The most important advantage of an RFP is that users are forced to identify and communi- cate their needs and requirements in enough detail for the vendors to configure a system. Even if RFP development ends with the prepa- ration of the detailed requirements and specifi- cations, this process alone can highlight any omissions, misunderstandings, logical anoma- lies, and unreasonable requests. In addition, documentation for external purposes is pre- pared more carefully, completely, and accu- rately than internal correspondence. Detailed and accurate requirements increase an organi- zation's chances of selecting a successful com- puter system.

    Unbiased Evaluations

    An RFP also enables users to define their needs and requirements without being influ- enced by incompatible biases. Computer selec- tion usually starts with a cursory determination of requirements. Several vendors are contacted to determine whether the requirements are fea- sible and, if so, what additional needs can be satisfied. The vendors then each suggest differ- ent approaches to meeting the requirements,

    Consistent Information

    Because verbal communication between us- ers and vendors is generally unstructured, infor- mation may be distorted or incomplete. Verbal information given to the various vendors is usu- ally inconsistent, making proposal comparisons difficult because existing information must be reworked or additional information acquired. An RFP ensures that all vendors are provided with identical' information. This advantage is significant when numerous proposals must be evaluated.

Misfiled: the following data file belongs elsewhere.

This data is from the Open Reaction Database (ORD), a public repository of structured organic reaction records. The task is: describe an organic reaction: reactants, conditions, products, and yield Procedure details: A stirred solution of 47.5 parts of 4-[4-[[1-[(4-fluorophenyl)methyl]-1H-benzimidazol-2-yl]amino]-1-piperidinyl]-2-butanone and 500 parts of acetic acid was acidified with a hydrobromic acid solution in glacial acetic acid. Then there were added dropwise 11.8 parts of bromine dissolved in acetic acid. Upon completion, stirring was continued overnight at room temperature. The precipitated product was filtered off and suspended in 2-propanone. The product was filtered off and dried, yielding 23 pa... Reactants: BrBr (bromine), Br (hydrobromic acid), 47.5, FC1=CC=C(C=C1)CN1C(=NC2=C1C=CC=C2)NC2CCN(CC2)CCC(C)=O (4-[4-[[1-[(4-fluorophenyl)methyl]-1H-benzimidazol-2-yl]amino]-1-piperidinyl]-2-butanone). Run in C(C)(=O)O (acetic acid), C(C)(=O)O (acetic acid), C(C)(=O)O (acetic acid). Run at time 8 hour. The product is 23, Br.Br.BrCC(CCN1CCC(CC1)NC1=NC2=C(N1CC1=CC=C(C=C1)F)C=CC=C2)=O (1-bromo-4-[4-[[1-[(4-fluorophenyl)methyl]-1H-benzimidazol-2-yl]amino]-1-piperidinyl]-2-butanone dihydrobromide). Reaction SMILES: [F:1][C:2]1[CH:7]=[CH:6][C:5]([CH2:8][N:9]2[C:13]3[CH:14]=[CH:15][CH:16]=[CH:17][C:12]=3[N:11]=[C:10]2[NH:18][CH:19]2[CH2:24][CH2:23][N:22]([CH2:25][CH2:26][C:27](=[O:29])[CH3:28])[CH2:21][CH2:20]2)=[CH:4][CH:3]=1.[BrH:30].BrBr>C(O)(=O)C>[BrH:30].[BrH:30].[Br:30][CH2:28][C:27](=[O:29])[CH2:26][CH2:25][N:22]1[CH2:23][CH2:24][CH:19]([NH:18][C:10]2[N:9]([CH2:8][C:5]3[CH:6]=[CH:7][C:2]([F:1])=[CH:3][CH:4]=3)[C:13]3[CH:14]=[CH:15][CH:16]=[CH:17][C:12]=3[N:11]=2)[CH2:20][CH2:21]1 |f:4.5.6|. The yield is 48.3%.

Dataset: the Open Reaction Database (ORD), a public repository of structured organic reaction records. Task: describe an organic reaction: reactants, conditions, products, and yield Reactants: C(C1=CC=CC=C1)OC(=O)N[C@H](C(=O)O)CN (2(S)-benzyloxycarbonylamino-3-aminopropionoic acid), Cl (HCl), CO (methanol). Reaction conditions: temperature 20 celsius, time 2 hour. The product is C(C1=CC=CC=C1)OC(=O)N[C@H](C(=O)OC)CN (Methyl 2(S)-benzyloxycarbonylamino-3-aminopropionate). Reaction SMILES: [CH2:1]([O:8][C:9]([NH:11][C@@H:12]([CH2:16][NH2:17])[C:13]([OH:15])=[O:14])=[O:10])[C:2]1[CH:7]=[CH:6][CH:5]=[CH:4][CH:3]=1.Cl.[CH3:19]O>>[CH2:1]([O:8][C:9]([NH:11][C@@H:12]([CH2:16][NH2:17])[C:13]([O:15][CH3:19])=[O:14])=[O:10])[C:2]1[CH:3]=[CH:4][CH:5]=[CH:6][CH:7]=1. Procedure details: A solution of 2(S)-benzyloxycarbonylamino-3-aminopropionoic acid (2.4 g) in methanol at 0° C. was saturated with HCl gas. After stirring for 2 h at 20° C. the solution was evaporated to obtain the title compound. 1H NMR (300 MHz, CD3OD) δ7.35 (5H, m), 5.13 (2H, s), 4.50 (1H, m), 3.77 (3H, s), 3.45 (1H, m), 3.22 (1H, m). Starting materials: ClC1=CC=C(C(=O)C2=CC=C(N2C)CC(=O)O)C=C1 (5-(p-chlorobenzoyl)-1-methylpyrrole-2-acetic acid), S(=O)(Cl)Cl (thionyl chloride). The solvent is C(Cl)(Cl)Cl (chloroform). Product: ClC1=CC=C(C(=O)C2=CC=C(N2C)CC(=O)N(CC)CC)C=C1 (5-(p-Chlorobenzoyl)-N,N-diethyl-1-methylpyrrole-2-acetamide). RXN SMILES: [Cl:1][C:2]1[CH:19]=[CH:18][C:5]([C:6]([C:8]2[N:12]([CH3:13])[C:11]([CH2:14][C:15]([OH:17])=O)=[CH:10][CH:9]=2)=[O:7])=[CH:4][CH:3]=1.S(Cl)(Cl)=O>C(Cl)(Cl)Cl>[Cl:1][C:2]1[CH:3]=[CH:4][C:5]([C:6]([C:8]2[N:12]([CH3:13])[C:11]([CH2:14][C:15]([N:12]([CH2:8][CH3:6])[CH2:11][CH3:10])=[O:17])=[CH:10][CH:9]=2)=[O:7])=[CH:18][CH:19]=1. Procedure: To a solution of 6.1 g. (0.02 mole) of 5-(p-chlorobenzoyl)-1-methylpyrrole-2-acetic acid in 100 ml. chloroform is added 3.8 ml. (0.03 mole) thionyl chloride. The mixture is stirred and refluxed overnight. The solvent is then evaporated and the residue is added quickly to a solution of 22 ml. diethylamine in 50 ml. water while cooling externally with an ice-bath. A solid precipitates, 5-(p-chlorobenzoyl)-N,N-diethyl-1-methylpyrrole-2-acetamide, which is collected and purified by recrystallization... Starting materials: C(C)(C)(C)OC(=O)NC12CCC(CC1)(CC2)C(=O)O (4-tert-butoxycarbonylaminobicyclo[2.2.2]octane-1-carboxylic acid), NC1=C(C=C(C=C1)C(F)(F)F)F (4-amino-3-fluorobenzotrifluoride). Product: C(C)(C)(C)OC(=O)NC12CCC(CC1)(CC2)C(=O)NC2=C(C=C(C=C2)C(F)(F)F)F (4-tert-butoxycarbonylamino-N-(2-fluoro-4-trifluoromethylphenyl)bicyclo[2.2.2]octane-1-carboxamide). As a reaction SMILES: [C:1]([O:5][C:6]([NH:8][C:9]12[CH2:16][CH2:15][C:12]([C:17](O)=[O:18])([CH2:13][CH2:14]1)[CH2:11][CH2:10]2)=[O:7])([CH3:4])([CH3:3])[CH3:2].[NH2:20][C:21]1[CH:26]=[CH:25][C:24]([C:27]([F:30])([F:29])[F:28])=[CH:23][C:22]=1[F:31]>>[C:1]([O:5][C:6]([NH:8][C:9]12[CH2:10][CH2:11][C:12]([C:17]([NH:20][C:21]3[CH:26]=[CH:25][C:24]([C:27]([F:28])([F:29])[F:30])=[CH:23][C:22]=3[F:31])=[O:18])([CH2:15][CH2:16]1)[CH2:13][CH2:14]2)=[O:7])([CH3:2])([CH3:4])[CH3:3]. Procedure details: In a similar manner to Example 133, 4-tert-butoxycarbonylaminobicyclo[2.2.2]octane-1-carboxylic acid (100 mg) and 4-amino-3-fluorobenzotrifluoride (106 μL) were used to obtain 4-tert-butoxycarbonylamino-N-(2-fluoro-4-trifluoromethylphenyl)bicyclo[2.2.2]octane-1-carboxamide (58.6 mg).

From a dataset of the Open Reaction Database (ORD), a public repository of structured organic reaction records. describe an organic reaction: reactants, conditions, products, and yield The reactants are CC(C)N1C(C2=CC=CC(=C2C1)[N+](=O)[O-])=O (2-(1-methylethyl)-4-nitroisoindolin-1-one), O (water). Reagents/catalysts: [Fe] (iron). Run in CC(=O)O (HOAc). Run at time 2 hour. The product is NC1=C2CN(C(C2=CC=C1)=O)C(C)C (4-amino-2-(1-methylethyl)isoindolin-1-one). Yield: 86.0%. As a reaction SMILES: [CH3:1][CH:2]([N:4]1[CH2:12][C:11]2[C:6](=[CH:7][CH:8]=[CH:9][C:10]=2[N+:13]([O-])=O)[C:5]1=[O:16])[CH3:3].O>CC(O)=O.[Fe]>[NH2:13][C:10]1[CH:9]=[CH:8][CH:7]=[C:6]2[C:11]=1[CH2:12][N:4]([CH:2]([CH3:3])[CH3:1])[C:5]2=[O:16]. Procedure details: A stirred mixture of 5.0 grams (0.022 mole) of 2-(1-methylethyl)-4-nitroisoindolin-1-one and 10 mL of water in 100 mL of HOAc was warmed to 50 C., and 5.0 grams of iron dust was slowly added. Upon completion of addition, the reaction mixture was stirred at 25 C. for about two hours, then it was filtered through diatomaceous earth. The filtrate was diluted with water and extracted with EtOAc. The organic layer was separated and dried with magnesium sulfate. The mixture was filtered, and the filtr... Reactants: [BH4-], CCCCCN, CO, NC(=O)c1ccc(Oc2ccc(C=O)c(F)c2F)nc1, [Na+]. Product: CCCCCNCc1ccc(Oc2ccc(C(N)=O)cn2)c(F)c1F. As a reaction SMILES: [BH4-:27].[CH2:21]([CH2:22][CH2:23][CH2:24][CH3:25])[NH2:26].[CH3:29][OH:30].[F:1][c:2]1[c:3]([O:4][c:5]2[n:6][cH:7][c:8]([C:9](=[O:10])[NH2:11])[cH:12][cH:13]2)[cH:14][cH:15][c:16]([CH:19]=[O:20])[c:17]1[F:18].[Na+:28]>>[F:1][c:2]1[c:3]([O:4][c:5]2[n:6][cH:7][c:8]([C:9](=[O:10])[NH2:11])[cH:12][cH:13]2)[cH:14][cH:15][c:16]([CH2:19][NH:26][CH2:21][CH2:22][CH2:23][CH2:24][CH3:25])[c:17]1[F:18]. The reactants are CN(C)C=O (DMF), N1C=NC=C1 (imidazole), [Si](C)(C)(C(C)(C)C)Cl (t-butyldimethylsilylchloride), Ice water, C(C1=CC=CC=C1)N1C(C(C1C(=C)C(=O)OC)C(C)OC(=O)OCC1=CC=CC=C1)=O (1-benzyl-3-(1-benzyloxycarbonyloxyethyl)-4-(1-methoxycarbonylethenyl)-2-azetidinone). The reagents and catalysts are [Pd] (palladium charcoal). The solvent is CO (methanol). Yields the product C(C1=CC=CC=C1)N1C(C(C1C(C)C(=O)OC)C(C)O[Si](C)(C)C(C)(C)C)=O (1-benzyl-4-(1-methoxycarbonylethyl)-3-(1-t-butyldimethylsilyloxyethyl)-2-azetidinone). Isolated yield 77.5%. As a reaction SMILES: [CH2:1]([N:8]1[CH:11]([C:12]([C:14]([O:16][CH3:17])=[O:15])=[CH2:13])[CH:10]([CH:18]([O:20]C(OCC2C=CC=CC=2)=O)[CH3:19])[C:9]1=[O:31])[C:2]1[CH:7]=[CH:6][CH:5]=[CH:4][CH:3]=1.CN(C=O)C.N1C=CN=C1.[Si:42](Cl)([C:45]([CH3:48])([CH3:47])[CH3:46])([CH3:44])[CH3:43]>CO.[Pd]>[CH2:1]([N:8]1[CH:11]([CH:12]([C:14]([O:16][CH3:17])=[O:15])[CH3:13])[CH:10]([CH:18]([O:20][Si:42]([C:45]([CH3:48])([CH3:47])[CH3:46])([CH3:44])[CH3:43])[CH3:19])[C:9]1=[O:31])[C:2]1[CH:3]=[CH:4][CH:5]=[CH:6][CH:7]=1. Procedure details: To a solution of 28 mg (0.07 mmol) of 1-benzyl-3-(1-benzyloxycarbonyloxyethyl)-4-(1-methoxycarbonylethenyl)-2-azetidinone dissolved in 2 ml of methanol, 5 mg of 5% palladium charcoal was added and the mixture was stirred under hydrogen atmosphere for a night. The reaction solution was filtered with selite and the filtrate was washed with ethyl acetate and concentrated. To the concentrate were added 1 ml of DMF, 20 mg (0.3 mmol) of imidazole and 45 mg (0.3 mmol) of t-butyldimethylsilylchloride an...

Another difficulty with providing require- ments verbally is that vendors can innocently (or intentionally) misunderstand the inforrna- tion or deny receiving the requirements if a sys- tem does not perform as expected. An RFP is the only way the user can document that the vendor has received accurate and complete information.

    Standardized Vendor Proposals

    Another advantage of an RFP concerns the evaluation of competing vendor proposals. Most vendors structure proposals according to their perception of what would be most advan- tageous to their products and services. If the format of the proposal is specified in the RI-P, however, weaknesses cannot be concealed and proposals that do not meet the user's specifica- tions can be rejected. Proposals that conform to the format can be compared more easily and accurately.